Ethical intuitionism (also called moral intuitionism) is a family of views in moral epistemology (and, on some definitions, metaphysics). At minimum, ethical intuitionism is the thesis that our intuitive awareness of value, or intuitive knowledge of evaluative facts, forms the foundation of our ethical knowledge.
The view is at its core a foundationalism about moral knowledge: it is the view that some moral truths can be known non-inferentially (i.e., known without one needing to infer them from other truths one believes). Such an epistemological view implies that there are moral beliefs with propositional contents; so it implies cognitivism. As such, ethical intuitionism is to be contrasted with coherentist approaches to moral epistemology, such as those that depend on reflective equilibrium.
Sufficiently broadly defined, ethical intuitionism can be taken to encompass cognitivist forms of moral sense theory. It is usually furthermore taken as essential to ethical intuitionism that there be self-evident or a priori moral knowledge; this counts against considering moral sense theory to be a species of intuitionism.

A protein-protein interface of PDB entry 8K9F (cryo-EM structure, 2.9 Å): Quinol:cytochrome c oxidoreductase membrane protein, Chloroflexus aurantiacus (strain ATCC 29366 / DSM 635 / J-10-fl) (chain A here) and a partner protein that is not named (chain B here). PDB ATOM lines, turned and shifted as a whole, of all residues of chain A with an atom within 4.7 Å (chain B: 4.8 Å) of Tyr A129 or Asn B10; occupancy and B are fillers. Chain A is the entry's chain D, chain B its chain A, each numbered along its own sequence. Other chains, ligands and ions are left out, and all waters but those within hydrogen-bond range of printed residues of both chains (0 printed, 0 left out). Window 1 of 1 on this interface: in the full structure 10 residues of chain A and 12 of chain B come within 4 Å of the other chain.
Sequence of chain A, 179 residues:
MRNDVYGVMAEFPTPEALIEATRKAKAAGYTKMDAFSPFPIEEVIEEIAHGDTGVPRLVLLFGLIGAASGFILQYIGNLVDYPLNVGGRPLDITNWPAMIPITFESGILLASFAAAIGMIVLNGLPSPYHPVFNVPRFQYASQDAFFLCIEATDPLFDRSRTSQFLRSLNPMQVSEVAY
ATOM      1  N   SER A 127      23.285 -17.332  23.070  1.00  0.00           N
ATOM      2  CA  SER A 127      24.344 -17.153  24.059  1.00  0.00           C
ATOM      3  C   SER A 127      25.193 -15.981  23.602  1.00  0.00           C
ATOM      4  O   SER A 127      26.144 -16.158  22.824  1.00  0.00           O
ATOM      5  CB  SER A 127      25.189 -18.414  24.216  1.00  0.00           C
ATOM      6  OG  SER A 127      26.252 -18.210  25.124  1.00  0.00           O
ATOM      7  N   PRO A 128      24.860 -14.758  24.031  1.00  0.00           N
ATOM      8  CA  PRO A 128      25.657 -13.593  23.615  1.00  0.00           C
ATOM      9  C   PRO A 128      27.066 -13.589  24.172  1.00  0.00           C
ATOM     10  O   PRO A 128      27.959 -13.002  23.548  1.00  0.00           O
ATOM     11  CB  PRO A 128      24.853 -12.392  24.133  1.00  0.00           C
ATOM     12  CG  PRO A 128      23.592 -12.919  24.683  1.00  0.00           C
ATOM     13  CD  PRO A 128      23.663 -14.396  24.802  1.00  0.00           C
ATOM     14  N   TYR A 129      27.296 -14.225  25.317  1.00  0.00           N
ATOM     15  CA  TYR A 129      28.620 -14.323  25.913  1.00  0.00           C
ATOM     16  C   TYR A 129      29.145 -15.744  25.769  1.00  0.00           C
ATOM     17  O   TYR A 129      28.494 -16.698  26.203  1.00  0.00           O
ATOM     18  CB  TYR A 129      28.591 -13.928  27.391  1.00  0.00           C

Objections to ethical intuitionism include whether or not there are objective moral values (an assumption which the ethical system is based upon) the question of why many disagree over ethics if they are absolute, and whether Occam's razor cancels such a theory out entirely.
Consequentialism refers to moral theories that hold the consequences of a particular action form the basis for any valid moral judgment about that action (or create a structure for judgment, see rule consequentialism). Thus, from a consequentialist standpoint, morally right action is one that produces a good outcome, or consequence. This view is often expressed as the aphorism \"The ends justify the means\".
The term \"consequentialism\" was coined by G.E.M. Anscombe in her essay \"Modern Moral Philosophy\" in 1958, to describe what she saw as the central error of certain moral theories, such as those propounded by Mill and Sidgwick. Since then, the term has become common in English-language ethical theory.
The defining feature of consequentialist moral theories is the weight given to the consequences in evaluating the rightness and wrongness of actions. In consequentialist theories, the consequences of an action or rule generally outweigh other considerations. Apart from this basic outline, there is little else that can be unequivocally said about consequentialism as such. However, there are some questions that many consequentialist theories address: